COP3514 Project 3 randomized integer

$35.00

Category: You will Instantly receive a download link for .zip solution file upon Payment

Description

5/5 - (1 vote)

1. (50 points) Write a program to create a randomized integer array of randomized length. The
program will start with creating a random integer in the range of 8 to 15 for the length of the
integer array, then for each array element, create a random integer in the range of 33 to 126
(ASCII values of printable characters except space), then display the corresponding ASCII
characters.

For example, for the sample output below, the array of random integers generated
is: 63 47 86 95 110 60 68 97 101 59 39 48
Sample output:
?/V_nDae;'[

The program should include the following function where a is the array for the randomly
generated values and n is the size of the array
void generate_values(int a[], int n);

1) Name your program ASCII_values.c
2) The main function creates a random number for the array length between 8 to 15, and
declares the array, calls the random_values function, and then displays the array.
3) In the generate_values() function, use rand() function to generating random
values in the range of 33 to 126.

4) To display an integer as a character, use “%c” format specifier in printf function.
5) To use the rand() and time function, you need to include <stdlib.h> and <time.h>.

How to use the rand() function to generate a random number:
1) With the help of rand () function, a number in range of lower to upper can be
generated as num = (rand() % (upper – lower + 1)) + lower

2) rand() function generates the same sequence again and again every time the
program runs. Use srand() function with time to set seed for rand() function so it
generates different sequences of random numbers. Include the following statement at
the beginning of the main function: srand(time(NULL));

2. (50 points) In this program, you will evaluate a randomly generated sequence of characters in
problem 1 to determine if it a strong password. In this problem, a strong password contains at
least one upper case letter, one lower case letter, one digit, and one special character. A special
character is any printable character that is not a letter or digit. The password cannot contain >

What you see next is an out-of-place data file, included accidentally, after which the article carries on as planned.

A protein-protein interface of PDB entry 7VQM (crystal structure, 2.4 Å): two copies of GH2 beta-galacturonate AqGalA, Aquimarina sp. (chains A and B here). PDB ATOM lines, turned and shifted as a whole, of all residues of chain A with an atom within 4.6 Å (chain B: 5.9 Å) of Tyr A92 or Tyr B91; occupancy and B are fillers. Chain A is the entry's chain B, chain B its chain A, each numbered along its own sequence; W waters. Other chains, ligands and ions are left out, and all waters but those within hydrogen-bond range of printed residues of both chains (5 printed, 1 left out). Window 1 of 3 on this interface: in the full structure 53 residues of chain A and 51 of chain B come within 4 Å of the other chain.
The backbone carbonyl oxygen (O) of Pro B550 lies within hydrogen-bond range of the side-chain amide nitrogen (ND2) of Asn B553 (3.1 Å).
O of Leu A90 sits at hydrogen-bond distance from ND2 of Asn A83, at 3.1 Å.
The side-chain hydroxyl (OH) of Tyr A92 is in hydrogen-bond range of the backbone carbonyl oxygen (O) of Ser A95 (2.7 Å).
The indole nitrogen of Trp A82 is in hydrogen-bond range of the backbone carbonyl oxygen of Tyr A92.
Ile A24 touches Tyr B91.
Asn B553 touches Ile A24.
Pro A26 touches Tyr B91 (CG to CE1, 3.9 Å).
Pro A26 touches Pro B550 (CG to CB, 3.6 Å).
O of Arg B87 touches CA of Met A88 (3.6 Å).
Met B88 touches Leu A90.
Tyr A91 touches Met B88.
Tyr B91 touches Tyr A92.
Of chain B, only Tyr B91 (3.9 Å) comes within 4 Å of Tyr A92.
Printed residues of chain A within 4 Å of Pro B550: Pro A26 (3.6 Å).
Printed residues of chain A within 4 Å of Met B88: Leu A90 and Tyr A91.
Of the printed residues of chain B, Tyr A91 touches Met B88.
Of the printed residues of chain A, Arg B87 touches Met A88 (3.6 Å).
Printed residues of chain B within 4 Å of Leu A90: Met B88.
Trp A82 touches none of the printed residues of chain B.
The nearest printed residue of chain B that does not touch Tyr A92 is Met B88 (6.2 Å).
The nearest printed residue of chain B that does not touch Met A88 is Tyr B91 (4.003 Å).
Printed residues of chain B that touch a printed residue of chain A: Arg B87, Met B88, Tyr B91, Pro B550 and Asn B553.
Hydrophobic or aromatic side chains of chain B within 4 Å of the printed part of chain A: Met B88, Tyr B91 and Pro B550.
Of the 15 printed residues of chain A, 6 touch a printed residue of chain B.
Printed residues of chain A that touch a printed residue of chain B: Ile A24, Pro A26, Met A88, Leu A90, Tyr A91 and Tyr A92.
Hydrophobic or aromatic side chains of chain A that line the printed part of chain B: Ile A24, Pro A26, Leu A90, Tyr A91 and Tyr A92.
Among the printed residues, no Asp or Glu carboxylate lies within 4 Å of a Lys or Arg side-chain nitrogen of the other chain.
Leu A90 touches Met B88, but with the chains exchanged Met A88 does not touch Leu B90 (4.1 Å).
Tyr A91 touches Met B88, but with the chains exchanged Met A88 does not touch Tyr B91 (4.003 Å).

or <, since these characters may cause problems on some systems.

Example runs:
Example output #1:
?/V_nDae;'[
NOT a strong password
Example output #2:
%~I+BI92aBM
A strong password

The program should include the following function. The function returns 1 if it is a strong
password, otherwise returns 0.
int is_strong_password(int a[], int n);
1) Name your program password.c
2) The main function and display the result.

Before you submit

1. Compile both programs with –Wall. –Wall shows the warnings by the compiler. Be sure
it compiles on student cluster with no errors and no warnings.
gcc –Wall ASCII_values.c
gcc –Wall password.c
2. Be sure your Unix source file is read & write protected. Change Unix file permission on
Unix:
chmod 600 ASCII_values.c
chmod 600 password.c
3. Test your programs multiple times to check its correctness. There are no testing scripts
for this project since the arrays are generated randomly.
4. Submit ASCII_values.c and password.c on Canvas.
Grading
Total points: 100 (50 points each problem)
1. A program that does not compile will result in a zero.
2. Runtime error and compilation warning 5%
3. Commenting and style 15%
4. Functionality 80% (including functions implemented as required)

Programming Style Guidelines

The major purpose of programming style guidelines is to make programs easy to read and
understand. Good programming style helps make it possible for a person knowledgeable in the
application area to quickly read a program and understand how it works.
1. Your program should begin with a comment that briefly summarizes what it does. This
comment should also include your name.
2. In most cases, a function should have a brief comment above its definition describing
what it does. Other than that, comments should be written only needed in order for a
reader to understand what is happening.
3. Variable names and function names should be sufficiently descriptive that a
knowledgeable reader can easily understand what the variable means and what the
function does. If this is not possible, comments should be added to make the meaning
clear.
4. Use consistent indentation to emphasize block structure.
5. Full line comments inside function bodies should conform to the indentation of the code
where they appear.
6. Macro definitions (#define) should be used for defining symbolic names for numeric
constants. For example: #define PI 3.141592
7. Use names of moderate length for variables. Most names should be between 2 and 12
letters long.
8. Use underscores to make compound names easier to read: tot_vol or
total_volumn is clearer than totalvolumn.